BY VINCENT CHIARELLO
In late March 2021, Gianluigi Colalucci, one of the most noted art conservators in Italy, died in Rome. The announcement of his death triggered the memory of the only time I met him, and the circumstances surrounding that encounter.
In the fall of 1990, Lynne Cheney, then chair of the National Endowment of the Humanities, came to Rome and requested the embassy arrange a visit to the Vatican, where the restoration of the Sistine Chapel was underway. The officials at the Vatican Museum were helpful, as always; and the date and time were set for Cheney’s visit. I was the control officer and accompanied her to the chapel.
Cheney’s program, totally arranged by the Vatican, began with an informative talk by a “Michelangelo expert,” who described the origins of the chapel (built on what had been a pond) and how Michelangelo painted the biblical figures with such proportional precision that no computer-generated xerography could improve on it.
She also described how, given the shifting foundation, cracks in the ceiling had allowed water to enter, resulting in the need to use solvents to seal the fissures. Over the course of centuries, the solvents and the smoke from candles combined to darken the ceiling, so much so that when the English of the 19th century did the “Grand Tour” of Europe, they paid little or no attention to the Sistine Chapel’s ceiling.
After the introductory talk, which lasted well over an hour, we were invited to ascend in a small elevator to the scaffolding where the restoration of the ceiling was taking place. At that point, a man wearing a white coat, similar to one often seen on a medical doctor, approached, and introduced himself: It was Gianluigi Colalucci, who was overseeing the restoration.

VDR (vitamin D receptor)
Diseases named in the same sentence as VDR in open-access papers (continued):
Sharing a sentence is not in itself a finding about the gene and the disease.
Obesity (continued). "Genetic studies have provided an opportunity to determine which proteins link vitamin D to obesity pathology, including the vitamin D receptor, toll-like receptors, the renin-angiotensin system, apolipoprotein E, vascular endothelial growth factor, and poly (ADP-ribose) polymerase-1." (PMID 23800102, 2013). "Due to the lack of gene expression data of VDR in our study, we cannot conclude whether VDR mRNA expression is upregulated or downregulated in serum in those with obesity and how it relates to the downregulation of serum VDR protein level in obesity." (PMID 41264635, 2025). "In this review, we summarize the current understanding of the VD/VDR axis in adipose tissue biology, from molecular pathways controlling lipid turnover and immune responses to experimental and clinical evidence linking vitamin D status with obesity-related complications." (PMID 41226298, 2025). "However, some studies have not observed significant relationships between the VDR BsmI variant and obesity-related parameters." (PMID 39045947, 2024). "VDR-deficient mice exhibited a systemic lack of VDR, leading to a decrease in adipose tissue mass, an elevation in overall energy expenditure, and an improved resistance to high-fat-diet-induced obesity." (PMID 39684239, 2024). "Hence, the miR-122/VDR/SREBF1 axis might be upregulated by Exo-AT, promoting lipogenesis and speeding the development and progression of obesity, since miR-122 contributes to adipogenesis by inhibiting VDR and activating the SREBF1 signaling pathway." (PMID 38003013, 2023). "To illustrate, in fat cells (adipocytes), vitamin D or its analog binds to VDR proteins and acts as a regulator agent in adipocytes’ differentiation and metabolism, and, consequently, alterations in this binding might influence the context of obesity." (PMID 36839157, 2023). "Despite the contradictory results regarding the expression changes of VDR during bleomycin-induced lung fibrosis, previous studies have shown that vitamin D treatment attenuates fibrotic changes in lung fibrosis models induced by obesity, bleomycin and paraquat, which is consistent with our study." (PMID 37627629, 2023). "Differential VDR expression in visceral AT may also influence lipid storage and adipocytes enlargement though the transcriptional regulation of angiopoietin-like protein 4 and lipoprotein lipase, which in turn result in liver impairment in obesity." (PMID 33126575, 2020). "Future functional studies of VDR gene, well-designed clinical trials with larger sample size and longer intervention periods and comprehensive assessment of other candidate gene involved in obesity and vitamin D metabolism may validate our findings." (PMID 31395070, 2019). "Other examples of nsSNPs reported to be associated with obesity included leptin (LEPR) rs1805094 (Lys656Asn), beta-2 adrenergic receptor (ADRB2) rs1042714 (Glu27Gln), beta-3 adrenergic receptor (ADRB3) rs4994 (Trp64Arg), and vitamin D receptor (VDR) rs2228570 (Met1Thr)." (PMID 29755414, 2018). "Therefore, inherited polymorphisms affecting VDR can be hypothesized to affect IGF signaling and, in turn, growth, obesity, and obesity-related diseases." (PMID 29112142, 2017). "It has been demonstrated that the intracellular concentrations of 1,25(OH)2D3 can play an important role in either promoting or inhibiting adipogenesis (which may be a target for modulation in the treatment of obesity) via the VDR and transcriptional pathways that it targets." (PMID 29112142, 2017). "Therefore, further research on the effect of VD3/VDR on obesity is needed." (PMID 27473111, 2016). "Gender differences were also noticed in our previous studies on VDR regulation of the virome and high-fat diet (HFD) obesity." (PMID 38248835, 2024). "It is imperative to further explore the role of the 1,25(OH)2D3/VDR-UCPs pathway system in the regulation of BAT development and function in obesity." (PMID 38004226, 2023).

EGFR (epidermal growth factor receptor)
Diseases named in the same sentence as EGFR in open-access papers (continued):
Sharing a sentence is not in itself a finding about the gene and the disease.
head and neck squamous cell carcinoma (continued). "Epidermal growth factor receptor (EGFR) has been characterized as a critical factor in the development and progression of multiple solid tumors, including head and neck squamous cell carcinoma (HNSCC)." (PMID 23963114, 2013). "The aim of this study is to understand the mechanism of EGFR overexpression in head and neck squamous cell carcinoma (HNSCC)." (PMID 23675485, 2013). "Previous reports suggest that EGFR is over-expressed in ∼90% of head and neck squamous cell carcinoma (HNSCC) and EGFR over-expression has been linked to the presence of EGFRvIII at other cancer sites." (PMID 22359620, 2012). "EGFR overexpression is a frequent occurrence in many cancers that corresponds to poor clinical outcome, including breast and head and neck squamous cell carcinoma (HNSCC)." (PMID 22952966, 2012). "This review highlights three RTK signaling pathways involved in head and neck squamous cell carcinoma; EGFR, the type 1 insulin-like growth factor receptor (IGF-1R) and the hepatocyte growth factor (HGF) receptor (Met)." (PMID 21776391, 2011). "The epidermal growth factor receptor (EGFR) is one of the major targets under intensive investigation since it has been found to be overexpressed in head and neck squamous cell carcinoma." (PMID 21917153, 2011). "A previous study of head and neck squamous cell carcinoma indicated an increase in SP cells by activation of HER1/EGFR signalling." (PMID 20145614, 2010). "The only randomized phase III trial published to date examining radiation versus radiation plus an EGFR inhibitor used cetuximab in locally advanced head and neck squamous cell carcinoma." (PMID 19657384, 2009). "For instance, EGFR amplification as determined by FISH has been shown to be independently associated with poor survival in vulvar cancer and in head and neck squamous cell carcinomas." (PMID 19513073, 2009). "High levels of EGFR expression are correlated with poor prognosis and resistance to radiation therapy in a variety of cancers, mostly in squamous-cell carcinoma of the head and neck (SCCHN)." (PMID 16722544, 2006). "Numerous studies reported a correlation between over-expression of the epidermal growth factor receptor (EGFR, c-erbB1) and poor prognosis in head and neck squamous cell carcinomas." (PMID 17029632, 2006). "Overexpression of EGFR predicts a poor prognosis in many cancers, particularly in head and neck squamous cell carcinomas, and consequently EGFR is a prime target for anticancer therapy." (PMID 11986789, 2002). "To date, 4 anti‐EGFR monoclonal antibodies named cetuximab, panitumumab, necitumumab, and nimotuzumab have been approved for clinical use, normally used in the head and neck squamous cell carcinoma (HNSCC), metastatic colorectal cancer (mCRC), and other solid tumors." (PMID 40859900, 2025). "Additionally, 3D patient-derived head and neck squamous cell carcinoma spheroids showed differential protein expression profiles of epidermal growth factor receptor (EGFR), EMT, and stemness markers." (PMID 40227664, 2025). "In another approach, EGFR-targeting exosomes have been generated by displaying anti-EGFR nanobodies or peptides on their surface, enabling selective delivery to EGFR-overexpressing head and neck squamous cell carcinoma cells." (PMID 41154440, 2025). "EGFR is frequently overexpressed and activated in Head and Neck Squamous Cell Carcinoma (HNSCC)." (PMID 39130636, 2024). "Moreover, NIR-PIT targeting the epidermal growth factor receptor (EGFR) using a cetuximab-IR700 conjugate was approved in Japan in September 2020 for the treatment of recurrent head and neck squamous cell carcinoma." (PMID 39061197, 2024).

At the time of our visit, approximately 80 percent of the ceiling had already been restored; hence, we were able to see the “before” and “after” of the restoration. Colalucci described the process: An area of about one meter squared was selected and wiped with a sponge, which was then dipped into a bucket containing a bubbly liquid that reminded me of Alka-Seltzer.
The contents of the sponge were then tested, and if any trace of a solvent was found, the sponge went back into the bubbly liquid until its contents were free of any of the chemical solvents used over centuries. Only then was it used to wipe the next square meter.
The results were staggering. The vibrancy of the color of the fresco painted by Michelangelo was immediately evident, although centuries old.
As we were about to leave the scaffolding, Colalucci asked (in Italian): “Volete toccare? (Did we wish to touch the ceiling?)” I recall being so taken by the offer that I hesitated, but then responded positively.
At that point, Colalucci instructed a few restorers on the team to place a board in the spaces that were originally used by Michelangelo; and, mounting them, Cheney and I were able to touch with our hands the ceiling of the Sistine Chapel.
Colalucci informed us that unlike the movie version, where Michelangelo did most of the work lying on his back, in reality he had stood on the scaffolding and, on his tiptoes, painted the frescoes. It was an experience that one remembers clearly, even decades later.
What remains with me from the event is something that is difficult to describe, for although the ceiling and the surrounding figures were painted nearly half a millennium ago, they bear witness to the fact that I was fortunate enough to have been able to see what can only be described as “the presence of genius.” And, as a result, it is unforgettable.